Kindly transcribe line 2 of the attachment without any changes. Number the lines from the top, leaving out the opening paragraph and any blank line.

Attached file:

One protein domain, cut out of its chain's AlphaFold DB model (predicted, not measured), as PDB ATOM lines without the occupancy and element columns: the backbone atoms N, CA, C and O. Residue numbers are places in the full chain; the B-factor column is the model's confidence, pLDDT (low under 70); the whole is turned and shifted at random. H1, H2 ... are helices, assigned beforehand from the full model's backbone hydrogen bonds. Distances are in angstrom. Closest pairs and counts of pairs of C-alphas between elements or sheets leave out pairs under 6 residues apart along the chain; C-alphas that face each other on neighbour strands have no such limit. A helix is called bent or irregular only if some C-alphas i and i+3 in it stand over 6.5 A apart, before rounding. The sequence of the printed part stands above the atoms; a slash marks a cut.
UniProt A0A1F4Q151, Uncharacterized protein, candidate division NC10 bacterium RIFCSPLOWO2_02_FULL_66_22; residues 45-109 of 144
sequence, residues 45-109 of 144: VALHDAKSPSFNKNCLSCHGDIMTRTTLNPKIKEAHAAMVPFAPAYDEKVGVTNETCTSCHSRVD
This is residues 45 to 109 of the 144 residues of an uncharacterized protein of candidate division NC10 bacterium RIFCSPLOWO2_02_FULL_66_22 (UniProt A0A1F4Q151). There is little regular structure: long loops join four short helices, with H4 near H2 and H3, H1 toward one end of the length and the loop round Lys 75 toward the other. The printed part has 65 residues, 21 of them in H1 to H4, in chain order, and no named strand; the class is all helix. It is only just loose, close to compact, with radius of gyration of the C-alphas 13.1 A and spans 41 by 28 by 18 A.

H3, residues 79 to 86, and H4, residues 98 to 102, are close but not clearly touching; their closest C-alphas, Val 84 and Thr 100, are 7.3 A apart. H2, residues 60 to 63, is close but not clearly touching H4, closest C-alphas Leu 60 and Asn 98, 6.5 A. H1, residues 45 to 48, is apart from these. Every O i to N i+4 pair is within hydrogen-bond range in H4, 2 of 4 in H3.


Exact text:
sequence, residues 45-109 of 144: VALHDAKSPSFNKNCLSCHGDIMTRTTLNPKIKEAHAAMVPFAPAYDEKVGVTNETCTSCHSRVD